The courts and IRS consider or emphasize other factors when determining whether an entity should be taxed as an insurance company, including whether there is a parental guarantee, but these other factors often relate to one of the four criteria (e.g., a parental guarantee might indicate that risk has not been shifted to the captive).
In Revenue Ruling 88-72, the IRS indicated that risk shifting occurs when economic risk of loss transfers from the insured to the insurer.8 In Humana Inc. v. Commissioner of Internal Revenue, the Sixth Circuit Court of Appeals used a balance sheet approach to affirm the Tax Court’s holding that a parent corporation could not transfer its risk to a captive insurance subsidiary that only insured related entities.
However, when a captive insures parent company risks as well as a large enough pool of risks from unrelated third parties, guidance from Revenue Ruling 2002-89 has indicated that the parent can shift its risk of loss to a wholly-owned captive insurer. According to Revenue Ruling 2002-89, if greater than 50% of the risk insured by the captive insurance subsidiary represented third-party risk, then risk shifting and risk distribution tests were met even though the captive insured its parent.
According to The Harper Group v. Commissioner of Internal Revenue, risk shifting can be met with a lower percentage of outside risk in some instances. In addition, according to Malone & Hyde Inc. v. Commissioner, facts such as related-party loans or parental guarantees can jeopardize whether a court will find that the risk shifting criteria has been met.
The position of the IRS with respect to risk distribution can be found in Revenue Ruling 2002-90, which describes risk distribution as spreading the insured risks among enough small independent risks so the insured entity, in effect, is not paying for its own claims. Revenue Ruling 2002-90 holds that risk distribution was met when the captive insurance company insured 12 separate taxable entities and the risk insured by each entity ranged from 5-15%. Historically, the IRS looked to the number of separate taxable entities that were insured by a captive and the amount of risk each insured entity represented to determine whether risk distribution had been achieved.9
While the IRS continues to focus on the number of insured entities, in more recent cases, the courts have considered the number of independent risks rather than the actual number of insureds. In Rent-A-Center Inc. and Affiliated Subsidiaries v. Commissioner of Internal Revenue, the court concluded that risk distribution existed if multiple entities (in this case, 3,000 stores, more than 14,000 employees, and more than 7,000 vehicles) were insured.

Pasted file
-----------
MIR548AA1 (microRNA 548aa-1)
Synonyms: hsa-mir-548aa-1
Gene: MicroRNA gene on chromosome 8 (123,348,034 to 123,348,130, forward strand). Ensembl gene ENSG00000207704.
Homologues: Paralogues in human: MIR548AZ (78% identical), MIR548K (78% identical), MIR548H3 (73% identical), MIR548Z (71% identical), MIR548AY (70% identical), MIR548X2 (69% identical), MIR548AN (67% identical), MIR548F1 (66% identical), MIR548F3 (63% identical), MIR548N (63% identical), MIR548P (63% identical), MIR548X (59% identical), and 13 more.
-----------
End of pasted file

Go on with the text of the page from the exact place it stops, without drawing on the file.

More recently, in the Caylor case, which involved 34 independent exposures, the Tax Court held that risk distribution had not been met.
The Tax Court did not explain how it derived the number of independent exposures, but it appeared to be negatively influenced by its findings that most of the insured entities other than the main company derived the majority of their income to pay the insurance premium from undocumented fees from the main company.10
In addition, as discussed previously, the guidance available indicates that risk distribution can be met when a sufficient third-party premium exists.11 As previously noted, Revenue Ruling 2002-89 held that risk distribution was met if there was sufficient outside premium (greater than 50%). Certain cases, such as The Harper Group v. Commissioner of Internal Revenue, indicate that a lower percentage of outside risk might still result in risk distribution under some circumstances.
No specific guidance exists about whether OCIPs, CCIPs, or subcontractor default insurance (SDI) premiums would qualify as third-party risk, but depending on the specific facts and circumstances, however, it could be argued that some OCIPs, CCIPs, and SDI programs are analogous to other situations that have been determined to be third-party risks.12 This type of determination is fact-dependent, and a risk exists that not all OCIP, CCIP, and SDI programs may qualify as third-party risk.